For our return we tried staying 100-200 feet below the north side of the ridge for the first 0.3 mile, where we thought the brush was less (waypoints PKNOB4 and 5). Steve thought this went better, but I thought we were doing just as much bushwhacking as we were up near the ridge. We were eventually forced up onto the ridge where it begins to drop to the low point on the NW ridge. We crossed to the west side, and then descended down below the ridge low point in a relatively brush-free chute (waypoint PKNOB6). Here we decided to contour down and across below the NW ridge, passing a distinctive large boulder with green lichen (waypoint PKNOB7), and eventually dropping down to about an elev. 5200 where we thought the brush was less dense (waypoint PKNOB8). The brush was less in places, but there were still pockets of dense brush we had whack our way through.

Our goal was to reach a gully that ascended up to Point 6917. On our traverse to Pilot Knob earlier in the day, Steve had spied this gully, which appeared to be largely free of brush. The map shows a stream running down this gully, but it was bone dry when we got there (waypoint PKNOB9). However, we were happy to find that it was mostly free of brush at the bottom and we were able to have a rather enjoyable 1600 climb with only had two bands of dense brush to cross. We lost the gully in these two brushy sections and stumbled around till we found a continuation of the gully. As we neared the plateau and gully became vague, we followed a string of tall ponderosa and sugar pine trees. The brush under the trees was less dense. Venturing outside of the line of trees led to nearly impenetrable brush.

Photo 3: Our return route is shown marked on the photo. The marked line begins roughly at the low point on the NW ridge and ends at the top of the Kern Plateau.

Back up on the plateau near Point 6917 the bushwhacking was over. We took a short break (waypoint PT6917), and then quickly headed back to camp where Steve and I enjoyed a well-earned round of Corona beer, courtesy of Steve. Even though we had an extra 1000 feet of climbing on the return leg, and were quite tired from much bushwhacking, it took us 15 minutes less for the return leg of our journey. This was due mainly to taking the relatively brush-free gully up to the plateau on our way back. Clearly, if we were to do this route again, we would use this gully route, or some variation of it, in both directions. It was far better than battling the extensive brush high on the NW ridge itself. However, if a controlled burn some day clears the brush on the NW ridge, it would be a fine class 2-3 scramble to Pilot Knob.

Photo 4: Last view of Pilot Knob and its NW ridge with daylight beginning to fade. Photo was taken high up in the gully, just below Point 6917.

Other useful factoids: Round trip distance was about 7 miles with total hiking time of 11 hrs 15 min, and 4300 feet of total elevation gain, most of it on the way back to camp. Although the map indicated about 3100 feet of gain, we got lots of bonus gain by constantly moving up and down across the terrain to avoid dense sections of brush. We easily kept the climbing difficulties to class 2 with occasional class 3 moves along the ridge. It got quite warm here even at the end of October with overcast skies most of the day. With the heat and the energy-sapping bushwhacking activities, I went through nearly all my food and found that 3 quarts of water was not enough for the hike. And did I mention that nearly all the brush we waded through had pointy needles and spines? There was an over-abundance of holly-like bushes with prickly leaves, and Yucca-type plants with spikes. Bring full-body armor for skin protection, including gloves for when you get tripped-up by the brush. Nearby Bartolas Creek was dry, so bring all the water you need especially if hiking this route mid- to late-season.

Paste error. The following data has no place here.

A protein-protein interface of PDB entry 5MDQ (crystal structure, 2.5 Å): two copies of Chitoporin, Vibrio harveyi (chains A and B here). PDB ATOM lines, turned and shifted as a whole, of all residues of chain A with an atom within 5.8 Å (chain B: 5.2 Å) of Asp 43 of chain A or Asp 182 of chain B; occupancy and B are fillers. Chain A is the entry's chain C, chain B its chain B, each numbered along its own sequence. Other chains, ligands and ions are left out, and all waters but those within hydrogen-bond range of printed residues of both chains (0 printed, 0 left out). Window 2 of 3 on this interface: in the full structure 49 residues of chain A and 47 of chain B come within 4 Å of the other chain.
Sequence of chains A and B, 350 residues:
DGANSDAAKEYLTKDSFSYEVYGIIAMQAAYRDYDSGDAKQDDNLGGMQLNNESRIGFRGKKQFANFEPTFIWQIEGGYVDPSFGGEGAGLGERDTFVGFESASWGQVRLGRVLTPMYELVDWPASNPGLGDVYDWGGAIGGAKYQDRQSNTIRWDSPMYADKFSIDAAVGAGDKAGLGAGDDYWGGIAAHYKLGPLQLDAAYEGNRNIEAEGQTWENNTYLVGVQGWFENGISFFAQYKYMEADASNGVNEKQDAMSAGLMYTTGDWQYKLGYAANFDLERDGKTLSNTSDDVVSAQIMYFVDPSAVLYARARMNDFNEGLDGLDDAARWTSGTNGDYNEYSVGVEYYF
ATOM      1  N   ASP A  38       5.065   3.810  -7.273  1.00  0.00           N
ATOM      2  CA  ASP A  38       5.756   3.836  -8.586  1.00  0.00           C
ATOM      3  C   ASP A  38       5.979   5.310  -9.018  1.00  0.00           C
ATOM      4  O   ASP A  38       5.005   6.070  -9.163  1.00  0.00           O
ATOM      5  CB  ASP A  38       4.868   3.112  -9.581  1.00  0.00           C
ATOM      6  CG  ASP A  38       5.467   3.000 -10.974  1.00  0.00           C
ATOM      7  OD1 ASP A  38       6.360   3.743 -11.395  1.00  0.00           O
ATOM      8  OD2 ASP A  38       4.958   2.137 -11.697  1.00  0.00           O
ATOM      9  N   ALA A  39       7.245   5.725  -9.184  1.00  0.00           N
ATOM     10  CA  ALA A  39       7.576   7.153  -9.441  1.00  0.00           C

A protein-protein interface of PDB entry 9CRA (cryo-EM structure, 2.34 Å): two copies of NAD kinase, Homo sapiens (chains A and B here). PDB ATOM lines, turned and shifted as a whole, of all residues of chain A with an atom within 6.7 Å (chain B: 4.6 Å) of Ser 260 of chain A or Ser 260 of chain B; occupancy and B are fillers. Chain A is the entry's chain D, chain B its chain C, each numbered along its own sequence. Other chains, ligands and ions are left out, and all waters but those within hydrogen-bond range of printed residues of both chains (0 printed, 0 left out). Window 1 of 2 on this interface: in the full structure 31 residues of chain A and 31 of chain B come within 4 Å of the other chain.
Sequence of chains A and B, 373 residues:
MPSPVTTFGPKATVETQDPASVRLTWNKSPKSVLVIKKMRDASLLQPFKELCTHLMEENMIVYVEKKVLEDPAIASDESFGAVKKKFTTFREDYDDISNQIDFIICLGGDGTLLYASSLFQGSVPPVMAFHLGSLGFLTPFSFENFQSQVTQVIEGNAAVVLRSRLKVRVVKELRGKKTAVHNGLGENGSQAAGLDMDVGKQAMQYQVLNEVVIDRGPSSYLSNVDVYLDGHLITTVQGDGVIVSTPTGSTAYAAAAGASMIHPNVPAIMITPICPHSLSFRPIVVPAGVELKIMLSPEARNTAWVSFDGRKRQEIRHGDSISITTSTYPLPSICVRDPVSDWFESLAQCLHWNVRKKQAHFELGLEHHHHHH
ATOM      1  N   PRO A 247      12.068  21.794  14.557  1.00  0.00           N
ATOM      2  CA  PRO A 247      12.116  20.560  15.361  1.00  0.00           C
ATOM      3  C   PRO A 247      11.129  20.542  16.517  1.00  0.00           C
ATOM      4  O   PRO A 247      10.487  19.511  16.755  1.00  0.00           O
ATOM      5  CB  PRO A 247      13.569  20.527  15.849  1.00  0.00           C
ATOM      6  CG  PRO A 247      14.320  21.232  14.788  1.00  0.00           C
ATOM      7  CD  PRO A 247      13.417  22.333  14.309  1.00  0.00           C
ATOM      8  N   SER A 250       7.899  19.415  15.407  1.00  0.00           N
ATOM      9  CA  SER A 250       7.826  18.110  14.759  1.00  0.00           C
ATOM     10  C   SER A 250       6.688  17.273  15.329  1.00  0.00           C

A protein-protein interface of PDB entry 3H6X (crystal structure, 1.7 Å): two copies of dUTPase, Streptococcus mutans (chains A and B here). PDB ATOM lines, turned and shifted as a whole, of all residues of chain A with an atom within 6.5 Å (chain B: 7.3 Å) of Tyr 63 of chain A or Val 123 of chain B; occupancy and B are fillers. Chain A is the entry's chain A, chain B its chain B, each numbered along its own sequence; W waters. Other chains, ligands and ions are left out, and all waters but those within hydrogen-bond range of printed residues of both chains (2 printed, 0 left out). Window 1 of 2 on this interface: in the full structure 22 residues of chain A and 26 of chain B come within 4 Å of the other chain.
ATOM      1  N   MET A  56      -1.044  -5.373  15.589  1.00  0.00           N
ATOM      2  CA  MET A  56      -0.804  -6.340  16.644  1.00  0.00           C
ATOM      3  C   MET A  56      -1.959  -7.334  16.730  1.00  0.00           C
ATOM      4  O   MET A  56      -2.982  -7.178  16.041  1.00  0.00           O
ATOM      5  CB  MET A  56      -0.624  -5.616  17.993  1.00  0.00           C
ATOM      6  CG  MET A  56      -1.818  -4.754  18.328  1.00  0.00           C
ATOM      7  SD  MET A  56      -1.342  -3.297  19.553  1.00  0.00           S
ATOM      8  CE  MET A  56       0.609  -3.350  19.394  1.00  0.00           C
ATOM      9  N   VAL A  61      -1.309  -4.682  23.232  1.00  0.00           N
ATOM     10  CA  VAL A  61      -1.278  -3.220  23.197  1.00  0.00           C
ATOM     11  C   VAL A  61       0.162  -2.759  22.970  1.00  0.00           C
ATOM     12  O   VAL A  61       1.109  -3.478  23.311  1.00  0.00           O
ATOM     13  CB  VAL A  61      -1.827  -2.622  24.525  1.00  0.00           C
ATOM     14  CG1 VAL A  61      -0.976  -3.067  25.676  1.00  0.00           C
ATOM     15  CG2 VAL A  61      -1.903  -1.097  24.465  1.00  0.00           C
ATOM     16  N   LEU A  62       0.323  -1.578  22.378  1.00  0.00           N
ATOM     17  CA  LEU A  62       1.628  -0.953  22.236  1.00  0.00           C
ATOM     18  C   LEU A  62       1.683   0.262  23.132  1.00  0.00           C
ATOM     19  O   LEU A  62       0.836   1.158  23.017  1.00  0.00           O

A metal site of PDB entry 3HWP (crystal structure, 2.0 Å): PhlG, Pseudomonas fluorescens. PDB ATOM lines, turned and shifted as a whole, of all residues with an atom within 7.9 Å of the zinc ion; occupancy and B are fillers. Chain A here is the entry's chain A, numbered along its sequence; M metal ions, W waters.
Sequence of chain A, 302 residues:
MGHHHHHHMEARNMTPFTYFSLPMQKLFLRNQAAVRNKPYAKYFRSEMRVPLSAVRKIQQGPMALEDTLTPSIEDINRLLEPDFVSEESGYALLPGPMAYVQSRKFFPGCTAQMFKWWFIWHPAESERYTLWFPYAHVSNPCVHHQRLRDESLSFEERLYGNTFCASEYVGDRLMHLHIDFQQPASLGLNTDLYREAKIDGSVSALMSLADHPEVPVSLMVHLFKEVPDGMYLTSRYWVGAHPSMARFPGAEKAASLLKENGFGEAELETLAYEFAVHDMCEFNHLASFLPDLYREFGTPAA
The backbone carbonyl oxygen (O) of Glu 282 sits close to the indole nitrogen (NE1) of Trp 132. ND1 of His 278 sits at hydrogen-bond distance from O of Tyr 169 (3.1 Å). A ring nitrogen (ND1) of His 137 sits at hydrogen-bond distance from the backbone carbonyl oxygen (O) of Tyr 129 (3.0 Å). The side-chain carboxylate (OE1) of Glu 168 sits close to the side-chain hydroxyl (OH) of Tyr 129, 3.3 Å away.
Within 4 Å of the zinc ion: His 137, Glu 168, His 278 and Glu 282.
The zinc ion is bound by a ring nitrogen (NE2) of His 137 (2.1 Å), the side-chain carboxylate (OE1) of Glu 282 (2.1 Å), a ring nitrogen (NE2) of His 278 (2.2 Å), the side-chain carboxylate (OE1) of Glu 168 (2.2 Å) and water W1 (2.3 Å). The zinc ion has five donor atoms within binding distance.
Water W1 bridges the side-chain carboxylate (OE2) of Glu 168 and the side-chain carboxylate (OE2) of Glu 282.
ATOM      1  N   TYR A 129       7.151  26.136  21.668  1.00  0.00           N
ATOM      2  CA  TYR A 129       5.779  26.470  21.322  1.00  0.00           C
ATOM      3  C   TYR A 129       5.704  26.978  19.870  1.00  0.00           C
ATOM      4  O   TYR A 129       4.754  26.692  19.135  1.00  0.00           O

Waypoints and Map by Steve Eckert - see trailhead page for driving waypoints

Static route map - see link below for interactive map

info Download the Waypoint+ data below as a GPX file for your GPS.

Datum,North America 1983,GRS 80,0,-1.6E-7,0,0,0
RoutePoint,D,BARTTH, 35.7500100136,-118.2548400164,11/07/2007,03:38:06,BARTOLAS COUNTRY TRAILHEAD 7000
RoutePoint,D,PT6917, 35.7441252470,-118.2393350601,11/10/2007,21:42:38,POINT 6917
RoutePoint,D,PKNOB1, 35.7396099567,-118.2297199965,11/07/2007,03:37:46,TURN CLIFF ON THE NORTH
RoutePoint,D,PKNOB2, 35.7391099930,-118.2288700342,11/07/2007,03:37:46,TURN CLIFF ON THE NORTH
RoutePoint,D,PKNOB3, 35.7331542969,-118.2219264507,11/10/2007,22:41:27,LOW POINT OF THE RIDGE
RoutePoint,D,PILOTS, 35.7285900116,-118.2123399973,09/02/2005,14:31:54,1_1 PILOT KNOB S 6200
RoutePoint,D,PKNOB4, 35.7294199467,-118.2145600319,11/07/2007,03:37:46,ROCK FACE ON NORTH SIDE
RoutePoint,D,PKNOB5, 35.7302800417,-118.2170799971,11/07/2007,03:37:46,ROCK FACE ON NORTH SIDE
RoutePoint,D,PKNOB6, 35.7314699888,-118.2207200527,11/07/2007,03:37:47,BOTTOM OF GOOD CHUTE
RoutePoint,D,PKNOB7, 35.7331500053,-118.2240699530,11/07/2007,03:37:47,OPEN TERRAIN SOUTH OF RIDGE
RoutePoint,D,PKNOB8, 35.7349799871,-118.2304400206,11/07/2007,03:37:47,BRUSH BAND BEFORE DRY WASH
RoutePoint,D,PKNOB9, 35.7386900187,-118.2337199450,11/07/2007,03:37:47,DRY WASH GREAT FOOTING
RoutePoint,D,PT6917, 35.7441252470,-118.2393350601,11/10/2007,21:42:38,POINT 6917
RoutePoint,D,BARTTH, 35.7500100136,-118.2548400164,11/07/2007,03:38:06,BARTOLAS COUNTRY TRAILHEAD 7000